• TonyB says:

            I never claimed Roland was particularly interesting, although I don’t find him offensively poor. The B1 returning characters aren’t the correct place to look as far as I’m concerned.

            “There’s nothing about the writing to suggest Tina was ever sane in the first place.”

            This is specifically untrue, that part of the backstory is in there if you look for it. It’s not my intention to come across as condescending (and I completely understand why you felt I was and took offence), but I’m just trying to explain why I feel the writing is worth everyone’s time – the depth is in there, but you do have to hunt for some of it.

            I don’t have any issue with people not enjoying the game enough to want to look for the secrets. I find the actual combat in the game is something I struggle with in terms of whether I’m actually enjoying it minute-to-minute, and if you just find the characters irritating (or at least don’t instantly click with the game’s sense of humour) then it’s perfectly valid not to give it the extra time. However, that’s not the same thing as the writing being bad, and I’m always keen to get across that it’s actually excellent even if some people are just going to bounce off it.

          • SuicideKing says:

            Yup, there was a bandit dude who killed her family and stuff. Don’t remember the details, but I watched her electrocute him to death at a tea party so…yeah.

            Anyway, completely agree with TonyB.

          • WHS says:

            I don’t think that the idea is that characters are breaking new ground, but that they’re presented with unusual sophistication for an ultraviolent cartoon shooter. A lot of thought went into every aspect of the game, including characterization, which isn’t immediately evident because everyone initially seems to embody one of a handful of stereotypes. Even comparatively minor players (Captain Scarlet?) have distinct and interesting personalities.

            Roland aside, obviously.

  15. Kollega says:

    Contrary to what some think, Borderlands is okay to play, especially with friends – but I would never describe it as “plucky and humourous”. The first part is pretty humorless, all things considered, and the humor of the second part is “hahaha people are assholes, and Handsome Jack is the assholest of them all”. If you want plucky and humorous, go play Ratchet & Clank.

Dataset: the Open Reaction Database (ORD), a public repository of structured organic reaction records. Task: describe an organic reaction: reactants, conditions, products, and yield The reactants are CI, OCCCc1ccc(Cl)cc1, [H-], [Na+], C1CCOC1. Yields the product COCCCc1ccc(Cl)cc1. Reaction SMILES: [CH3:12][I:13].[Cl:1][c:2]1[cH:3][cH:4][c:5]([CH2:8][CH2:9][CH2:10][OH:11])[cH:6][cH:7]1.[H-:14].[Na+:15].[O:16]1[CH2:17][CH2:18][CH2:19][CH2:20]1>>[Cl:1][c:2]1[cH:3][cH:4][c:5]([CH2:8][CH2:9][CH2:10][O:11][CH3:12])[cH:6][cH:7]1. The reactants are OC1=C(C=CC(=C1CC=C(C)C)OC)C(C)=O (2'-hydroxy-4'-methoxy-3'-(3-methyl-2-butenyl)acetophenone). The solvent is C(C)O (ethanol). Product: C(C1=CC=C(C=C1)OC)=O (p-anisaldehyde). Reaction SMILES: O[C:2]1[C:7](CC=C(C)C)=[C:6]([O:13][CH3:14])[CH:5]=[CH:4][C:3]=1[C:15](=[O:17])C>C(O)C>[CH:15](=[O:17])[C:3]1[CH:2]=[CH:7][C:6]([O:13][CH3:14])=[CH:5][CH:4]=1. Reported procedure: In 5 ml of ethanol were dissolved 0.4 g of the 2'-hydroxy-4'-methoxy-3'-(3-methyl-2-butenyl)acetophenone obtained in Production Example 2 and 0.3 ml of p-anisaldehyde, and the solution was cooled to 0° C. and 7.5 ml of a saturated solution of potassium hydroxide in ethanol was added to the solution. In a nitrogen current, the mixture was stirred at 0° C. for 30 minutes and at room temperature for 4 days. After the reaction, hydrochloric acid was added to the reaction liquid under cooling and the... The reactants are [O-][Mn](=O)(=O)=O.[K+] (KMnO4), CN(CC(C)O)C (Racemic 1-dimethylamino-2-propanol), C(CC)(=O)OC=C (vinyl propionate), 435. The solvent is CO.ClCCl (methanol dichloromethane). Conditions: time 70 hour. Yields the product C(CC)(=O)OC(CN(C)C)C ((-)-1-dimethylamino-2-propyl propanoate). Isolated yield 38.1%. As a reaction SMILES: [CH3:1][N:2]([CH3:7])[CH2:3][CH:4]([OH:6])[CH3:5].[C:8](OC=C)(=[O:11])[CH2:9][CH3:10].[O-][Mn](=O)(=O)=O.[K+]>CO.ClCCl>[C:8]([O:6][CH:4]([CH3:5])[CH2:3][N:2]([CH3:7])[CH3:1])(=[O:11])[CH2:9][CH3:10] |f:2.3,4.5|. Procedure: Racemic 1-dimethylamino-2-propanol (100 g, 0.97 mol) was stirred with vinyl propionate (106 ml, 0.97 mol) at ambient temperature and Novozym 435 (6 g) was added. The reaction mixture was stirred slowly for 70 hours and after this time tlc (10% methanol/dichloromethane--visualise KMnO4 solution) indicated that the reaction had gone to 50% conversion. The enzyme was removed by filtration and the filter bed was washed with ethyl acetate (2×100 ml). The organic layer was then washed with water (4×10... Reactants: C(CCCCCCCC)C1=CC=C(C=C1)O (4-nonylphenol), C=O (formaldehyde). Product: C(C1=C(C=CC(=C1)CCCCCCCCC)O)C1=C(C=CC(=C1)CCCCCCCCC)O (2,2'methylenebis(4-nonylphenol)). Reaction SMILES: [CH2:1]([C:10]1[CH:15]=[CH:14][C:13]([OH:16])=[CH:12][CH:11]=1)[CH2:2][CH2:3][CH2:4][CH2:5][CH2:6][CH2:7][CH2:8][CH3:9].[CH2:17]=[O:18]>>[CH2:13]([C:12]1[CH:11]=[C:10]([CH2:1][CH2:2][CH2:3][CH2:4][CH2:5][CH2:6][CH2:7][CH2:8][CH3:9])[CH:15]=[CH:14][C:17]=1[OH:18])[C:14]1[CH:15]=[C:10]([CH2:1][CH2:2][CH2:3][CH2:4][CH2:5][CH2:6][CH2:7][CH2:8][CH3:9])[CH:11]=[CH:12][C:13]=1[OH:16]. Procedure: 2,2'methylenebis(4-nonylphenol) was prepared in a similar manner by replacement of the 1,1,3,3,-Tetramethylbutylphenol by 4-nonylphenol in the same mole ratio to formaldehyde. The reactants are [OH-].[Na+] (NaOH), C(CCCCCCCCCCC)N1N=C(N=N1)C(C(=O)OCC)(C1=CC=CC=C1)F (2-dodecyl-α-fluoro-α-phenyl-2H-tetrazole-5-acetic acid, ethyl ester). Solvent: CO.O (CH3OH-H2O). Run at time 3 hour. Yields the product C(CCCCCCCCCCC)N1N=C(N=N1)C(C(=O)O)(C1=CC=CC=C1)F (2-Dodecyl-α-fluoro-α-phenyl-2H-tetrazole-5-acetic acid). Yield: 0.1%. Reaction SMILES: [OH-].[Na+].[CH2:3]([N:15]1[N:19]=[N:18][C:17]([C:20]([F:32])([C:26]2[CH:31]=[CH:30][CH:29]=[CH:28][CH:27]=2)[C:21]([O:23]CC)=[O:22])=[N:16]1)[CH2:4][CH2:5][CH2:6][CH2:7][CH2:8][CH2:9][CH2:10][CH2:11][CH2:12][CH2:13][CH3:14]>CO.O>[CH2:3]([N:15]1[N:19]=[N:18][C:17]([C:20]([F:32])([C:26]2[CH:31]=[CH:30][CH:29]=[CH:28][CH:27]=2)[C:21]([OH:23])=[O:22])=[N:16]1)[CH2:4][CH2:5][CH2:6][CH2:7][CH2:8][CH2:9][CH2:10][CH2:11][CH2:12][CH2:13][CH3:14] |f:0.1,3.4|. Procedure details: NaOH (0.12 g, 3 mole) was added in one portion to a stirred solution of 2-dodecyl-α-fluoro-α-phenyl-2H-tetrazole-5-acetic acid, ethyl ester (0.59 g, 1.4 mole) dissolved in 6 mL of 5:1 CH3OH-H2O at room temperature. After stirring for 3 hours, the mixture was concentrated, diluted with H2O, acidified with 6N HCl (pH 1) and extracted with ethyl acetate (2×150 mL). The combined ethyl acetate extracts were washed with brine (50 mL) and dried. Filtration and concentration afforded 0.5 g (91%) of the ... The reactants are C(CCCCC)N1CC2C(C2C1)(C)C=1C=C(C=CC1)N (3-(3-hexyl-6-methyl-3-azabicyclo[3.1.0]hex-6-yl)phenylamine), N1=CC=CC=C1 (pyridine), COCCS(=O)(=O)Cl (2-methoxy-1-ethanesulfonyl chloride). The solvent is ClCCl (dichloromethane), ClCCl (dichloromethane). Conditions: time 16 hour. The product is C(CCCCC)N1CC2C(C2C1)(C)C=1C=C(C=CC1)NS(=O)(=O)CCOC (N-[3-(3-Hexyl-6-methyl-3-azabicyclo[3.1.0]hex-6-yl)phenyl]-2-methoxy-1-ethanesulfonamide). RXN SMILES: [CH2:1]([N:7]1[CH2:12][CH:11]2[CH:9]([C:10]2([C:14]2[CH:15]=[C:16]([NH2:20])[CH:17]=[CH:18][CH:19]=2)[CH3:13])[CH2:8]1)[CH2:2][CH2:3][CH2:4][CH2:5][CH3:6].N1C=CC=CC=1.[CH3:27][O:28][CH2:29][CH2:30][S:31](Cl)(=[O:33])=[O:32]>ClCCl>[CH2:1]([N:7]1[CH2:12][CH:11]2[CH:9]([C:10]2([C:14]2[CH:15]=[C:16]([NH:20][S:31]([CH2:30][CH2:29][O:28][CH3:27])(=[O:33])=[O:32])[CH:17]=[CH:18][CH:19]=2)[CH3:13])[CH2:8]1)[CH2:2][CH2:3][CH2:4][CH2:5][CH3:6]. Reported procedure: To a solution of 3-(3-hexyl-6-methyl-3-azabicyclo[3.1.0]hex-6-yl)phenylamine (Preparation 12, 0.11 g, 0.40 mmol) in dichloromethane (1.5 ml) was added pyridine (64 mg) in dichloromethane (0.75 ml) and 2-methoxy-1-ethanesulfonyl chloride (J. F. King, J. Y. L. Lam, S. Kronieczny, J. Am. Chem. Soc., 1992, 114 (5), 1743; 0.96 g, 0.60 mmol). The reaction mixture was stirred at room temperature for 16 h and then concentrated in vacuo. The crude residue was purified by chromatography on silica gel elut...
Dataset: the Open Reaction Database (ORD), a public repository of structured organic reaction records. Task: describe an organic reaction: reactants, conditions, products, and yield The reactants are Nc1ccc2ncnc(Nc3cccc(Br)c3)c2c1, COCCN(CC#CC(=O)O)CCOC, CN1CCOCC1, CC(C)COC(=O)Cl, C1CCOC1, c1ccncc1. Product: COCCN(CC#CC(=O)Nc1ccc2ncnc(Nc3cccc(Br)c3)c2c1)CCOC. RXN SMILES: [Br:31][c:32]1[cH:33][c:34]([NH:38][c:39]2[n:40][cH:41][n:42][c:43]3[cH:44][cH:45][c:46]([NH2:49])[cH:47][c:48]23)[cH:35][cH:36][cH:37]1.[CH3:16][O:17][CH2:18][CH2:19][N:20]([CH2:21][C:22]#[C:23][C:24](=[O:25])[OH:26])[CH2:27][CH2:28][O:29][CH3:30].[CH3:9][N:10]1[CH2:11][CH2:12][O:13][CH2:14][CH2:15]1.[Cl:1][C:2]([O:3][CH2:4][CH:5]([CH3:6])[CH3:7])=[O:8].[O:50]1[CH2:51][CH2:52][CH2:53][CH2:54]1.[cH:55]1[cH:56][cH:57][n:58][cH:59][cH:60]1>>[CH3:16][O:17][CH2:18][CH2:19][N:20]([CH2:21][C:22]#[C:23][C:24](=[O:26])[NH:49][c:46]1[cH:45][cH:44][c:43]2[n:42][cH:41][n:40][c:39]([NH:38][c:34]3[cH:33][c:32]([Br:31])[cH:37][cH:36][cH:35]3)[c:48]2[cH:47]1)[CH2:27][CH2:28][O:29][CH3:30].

16. SuicideKing says:

    I frankly loved Borderlands 2, and so did Jim, back when the game launched.

    The DLC was quite fantastic, and the writing in general is quite smart. Gearbox somehow manage to avoid most pitfalls and stereotypes of game writing as well.

    Tiny Tina’s Assault on Dragon’s Keep got me more emotional towards the end than Brothers: A Tale of Two Sons, simply because by that time you’re familiar with Tina, know her back story and appreciate her character.

  17. fish99 says:

    I can see why some people don’t like Borderlands, personally I couldn’t get more than a few hours into the single player, but they’re consistently rated the best co-op games around. We must have finished Borderlands about 5 times co-op and the DLCs twice, and Borderlands 2 * we’ve played twice including all the DLC once. There’s isn’t enough good co-op games.

    (* the story in Borderlands 2 was dreadful though, but they’re not games you play for the story)

    • TonyB says:

      As you can see above, there are definitely those of us that play these games for the story.

      • fish99 says:

        ***Spoilers***

        So how did you like them changing angel from an automated satellite to a siren? That’s just treating your audience as idiots to go changing something fundamental like that. Then most of the B2 story was just gathering up all the characters from B1. Then the stupid way they killed off Roland (which you just stood there and watched, thus reminding you that your own character is inconsequential to the story, and why didn’t Roland just res like he did the hundreds of times he died in B1?), and the completely predictable way Lilith was captured. I found it all dumb and annoying.

        I also found Jack annoying since you had to listen to him every 2 minutes for the whole game.

  18. Vacuous says:

    I would’ve thought that RPS would’ve been shouting from the rooftops that the majority of playable human characters are female. Or are they misogynist for missing that point?

  19. TomxJ says:

    I for one cannot wait! More Borderlands is always good in my my book. Its one of the franchises that I can really get into, it just makes me so happy!

  20. Stevostin says:

    “Borderlands! Apparently lots of people like it, I just happen not to know many of them. A quick RPS-chat whip round revealed a startling apathy for its cell-shaded comedy and endless weaponry. ”

    You must be kidding, right ?

    http://www.rockpapershotgun.com/2012/12/02/magnificent-and-important-advent-calendar-day-two/

    What does this calendar mean, then ? Bollocks ?